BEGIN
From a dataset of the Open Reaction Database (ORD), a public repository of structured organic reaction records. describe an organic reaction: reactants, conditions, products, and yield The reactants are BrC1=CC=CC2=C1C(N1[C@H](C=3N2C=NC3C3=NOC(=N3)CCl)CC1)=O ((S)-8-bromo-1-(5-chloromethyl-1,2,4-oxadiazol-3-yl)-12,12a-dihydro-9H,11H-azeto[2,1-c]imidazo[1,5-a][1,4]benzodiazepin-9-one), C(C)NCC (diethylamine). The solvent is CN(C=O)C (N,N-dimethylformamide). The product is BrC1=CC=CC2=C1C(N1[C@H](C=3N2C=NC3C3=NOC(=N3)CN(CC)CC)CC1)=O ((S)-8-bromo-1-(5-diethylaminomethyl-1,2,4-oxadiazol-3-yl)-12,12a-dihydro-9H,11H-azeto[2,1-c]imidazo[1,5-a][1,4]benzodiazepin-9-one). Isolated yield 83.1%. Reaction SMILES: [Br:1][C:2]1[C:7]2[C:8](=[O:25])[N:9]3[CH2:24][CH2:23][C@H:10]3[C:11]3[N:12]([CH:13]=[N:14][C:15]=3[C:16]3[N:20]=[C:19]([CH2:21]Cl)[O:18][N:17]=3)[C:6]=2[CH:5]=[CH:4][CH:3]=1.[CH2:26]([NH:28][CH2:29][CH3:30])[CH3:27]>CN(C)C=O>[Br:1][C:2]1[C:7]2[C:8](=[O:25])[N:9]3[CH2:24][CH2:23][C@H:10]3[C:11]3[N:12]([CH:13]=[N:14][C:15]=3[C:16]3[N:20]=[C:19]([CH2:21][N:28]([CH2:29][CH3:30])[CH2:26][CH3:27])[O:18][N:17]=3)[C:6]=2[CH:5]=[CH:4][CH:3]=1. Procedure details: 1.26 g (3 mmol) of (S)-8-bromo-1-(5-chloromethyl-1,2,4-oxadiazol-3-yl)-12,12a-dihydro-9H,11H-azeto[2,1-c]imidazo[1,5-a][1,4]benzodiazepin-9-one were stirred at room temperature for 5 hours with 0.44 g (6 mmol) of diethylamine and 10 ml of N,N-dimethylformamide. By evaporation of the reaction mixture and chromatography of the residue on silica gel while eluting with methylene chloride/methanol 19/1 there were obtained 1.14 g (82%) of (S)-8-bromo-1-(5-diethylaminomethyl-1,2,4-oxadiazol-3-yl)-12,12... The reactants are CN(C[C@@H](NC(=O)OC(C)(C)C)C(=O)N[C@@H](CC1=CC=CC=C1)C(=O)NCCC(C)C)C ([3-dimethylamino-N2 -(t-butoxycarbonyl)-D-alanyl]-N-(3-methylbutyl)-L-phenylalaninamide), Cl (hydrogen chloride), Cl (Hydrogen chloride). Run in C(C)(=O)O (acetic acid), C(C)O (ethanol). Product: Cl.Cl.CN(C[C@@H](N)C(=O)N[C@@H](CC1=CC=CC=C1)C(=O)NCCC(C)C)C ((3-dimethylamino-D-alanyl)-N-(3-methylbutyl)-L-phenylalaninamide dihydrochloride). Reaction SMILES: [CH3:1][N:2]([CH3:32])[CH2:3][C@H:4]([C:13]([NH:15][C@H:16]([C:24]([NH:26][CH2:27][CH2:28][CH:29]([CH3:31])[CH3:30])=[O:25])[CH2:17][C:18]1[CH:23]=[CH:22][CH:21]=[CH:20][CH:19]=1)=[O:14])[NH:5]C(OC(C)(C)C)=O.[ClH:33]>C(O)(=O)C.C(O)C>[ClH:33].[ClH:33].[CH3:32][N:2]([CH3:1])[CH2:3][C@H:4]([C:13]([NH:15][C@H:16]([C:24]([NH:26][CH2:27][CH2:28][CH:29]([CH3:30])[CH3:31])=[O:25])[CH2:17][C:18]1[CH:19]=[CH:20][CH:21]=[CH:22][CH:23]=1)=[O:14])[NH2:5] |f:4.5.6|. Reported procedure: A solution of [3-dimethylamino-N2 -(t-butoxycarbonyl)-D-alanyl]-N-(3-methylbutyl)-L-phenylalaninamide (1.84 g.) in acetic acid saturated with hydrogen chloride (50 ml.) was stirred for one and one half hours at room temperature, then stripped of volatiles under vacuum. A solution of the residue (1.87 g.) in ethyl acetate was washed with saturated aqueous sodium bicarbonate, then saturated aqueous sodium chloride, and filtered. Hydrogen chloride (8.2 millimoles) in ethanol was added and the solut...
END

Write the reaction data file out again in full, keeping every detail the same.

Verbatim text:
From a dataset of the Open Reaction Database (ORD), a public repository of structured organic reaction records. describe an organic reaction: reactants, conditions, products, and yield The reactants are BrC1=CC=CC2=C1C(N1[C@H](C=3N2C=NC3C3=NOC(=N3)CCl)CC1)=O ((S)-8-bromo-1-(5-chloromethyl-1,2,4-oxadiazol-3-yl)-12,12a-dihydro-9H,11H-azeto[2,1-c]imidazo[1,5-a][1,4]benzodiazepin-9-one), C(C)NCC (diethylamine). The solvent is CN(C=O)C (N,N-dimethylformamide). The product is BrC1=CC=CC2=C1C(N1[C@H](C=3N2C=NC3C3=NOC(=N3)CN(CC)CC)CC1)=O ((S)-8-bromo-1-(5-diethylaminomethyl-1,2,4-oxadiazol-3-yl)-12,12a-dihydro-9H,11H-azeto[2,1-c]imidazo[1,5-a][1,4]benzodiazepin-9-one). Isolated yield 83.1%. Reaction SMILES: [Br:1][C:2]1[C:7]2[C:8](=[O:25])[N:9]3[CH2:24][CH2:23][C@H:10]3[C:11]3[N:12]([CH:13]=[N:14][C:15]=3[C:16]3[N:20]=[C:19]([CH2:21]Cl)[O:18][N:17]=3)[C:6]=2[CH:5]=[CH:4][CH:3]=1.[CH2:26]([NH:28][CH2:29][CH3:30])[CH3:27]>CN(C)C=O>[Br:1][C:2]1[C:7]2[C:8](=[O:25])[N:9]3[CH2:24][CH2:23][C@H:10]3[C:11]3[N:12]([CH:13]=[N:14][C:15]=3[C:16]3[N:20]=[C:19]([CH2:21][N:28]([CH2:29][CH3:30])[CH2:26][CH3:27])[O:18][N:17]=3)[C:6]=2[CH:5]=[CH:4][CH:3]=1. Procedure details: 1.26 g (3 mmol) of (S)-8-bromo-1-(5-chloromethyl-1,2,4-oxadiazol-3-yl)-12,12a-dihydro-9H,11H-azeto[2,1-c]imidazo[1,5-a][1,4]benzodiazepin-9-one were stirred at room temperature for 5 hours with 0.44 g (6 mmol) of diethylamine and 10 ml of N,N-dimethylformamide. By evaporation of the reaction mixture and chromatography of the residue on silica gel while eluting with methylene chloride/methanol 19/1 there were obtained 1.14 g (82%) of (S)-8-bromo-1-(5-diethylaminomethyl-1,2,4-oxadiazol-3-yl)-12,12... The reactants are CN(C[C@@H](NC(=O)OC(C)(C)C)C(=O)N[C@@H](CC1=CC=CC=C1)C(=O)NCCC(C)C)C ([3-dimethylamino-N2 -(t-butoxycarbonyl)-D-alanyl]-N-(3-methylbutyl)-L-phenylalaninamide), Cl (hydrogen chloride), Cl (Hydrogen chloride). Run in C(C)(=O)O (acetic acid), C(C)O (ethanol). Product: Cl.Cl.CN(C[C@@H](N)C(=O)N[C@@H](CC1=CC=CC=C1)C(=O)NCCC(C)C)C ((3-dimethylamino-D-alanyl)-N-(3-methylbutyl)-L-phenylalaninamide dihydrochloride). Reaction SMILES: [CH3:1][N:2]([CH3:32])[CH2:3][C@H:4]([C:13]([NH:15][C@H:16]([C:24]([NH:26][CH2:27][CH2:28][CH:29]([CH3:31])[CH3:30])=[O:25])[CH2:17][C:18]1[CH:23]=[CH:22][CH:21]=[CH:20][CH:19]=1)=[O:14])[NH:5]C(OC(C)(C)C)=O.[ClH:33]>C(O)(=O)C.C(O)C>[ClH:33].[ClH:33].[CH3:32][N:2]([CH3:1])[CH2:3][C@H:4]([C:13]([NH:15][C@H:16]([C:24]([NH:26][CH2:27][CH2:28][CH:29]([CH3:30])[CH3:31])=[O:25])[CH2:17][C:18]1[CH:19]=[CH:20][CH:21]=[CH:22][CH:23]=1)=[O:14])[NH2:5] |f:4.5.6|. Reported procedure: A solution of [3-dimethylamino-N2 -(t-butoxycarbonyl)-D-alanyl]-N-(3-methylbutyl)-L-phenylalaninamide (1.84 g.) in acetic acid saturated with hydrogen chloride (50 ml.) was stirred for one and one half hours at room temperature, then stripped of volatiles under vacuum. A solution of the residue (1.87 g.) in ethyl acetate was washed with saturated aqueous sodium bicarbonate, then saturated aqueous sodium chloride, and filtered. Hydrogen chloride (8.2 millimoles) in ethanol was added and the solut...